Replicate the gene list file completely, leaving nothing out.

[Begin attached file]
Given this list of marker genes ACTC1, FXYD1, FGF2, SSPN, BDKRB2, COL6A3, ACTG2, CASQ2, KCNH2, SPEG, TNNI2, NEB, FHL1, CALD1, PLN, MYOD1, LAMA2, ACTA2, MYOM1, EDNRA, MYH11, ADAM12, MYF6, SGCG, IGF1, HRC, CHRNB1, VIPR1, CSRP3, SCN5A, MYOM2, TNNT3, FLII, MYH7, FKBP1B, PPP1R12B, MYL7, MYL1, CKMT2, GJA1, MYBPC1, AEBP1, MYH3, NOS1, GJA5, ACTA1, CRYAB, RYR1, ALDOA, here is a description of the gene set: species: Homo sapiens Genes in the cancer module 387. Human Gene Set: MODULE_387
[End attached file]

Given this list of marker genes ACTC1, FXYD1, FGF2, SSPN, BDKRB2, COL6A3, ACTG2, CASQ2, KCNH2, SPEG, TNNI2, NEB, FHL1, CALD1, PLN, MYOD1, LAMA2, ACTA2, MYOM1, EDNRA, MYH11, ADAM12, MYF6, SGCG, IGF1, HRC, CHRNB1, VIPR1, CSRP3, SCN5A, MYOM2, TNNT3, FLII, MYH7, FKBP1B, PPP1R12B, MYL7, MYL1, CKMT2, GJA1, MYBPC1, AEBP1, MYH3, NOS1, GJA5, ACTA1, CRYAB, RYR1, ALDOA, here is a description of the gene set: species: Homo sapiens Genes in the cancer module 387. Human Gene Set: MODULE_387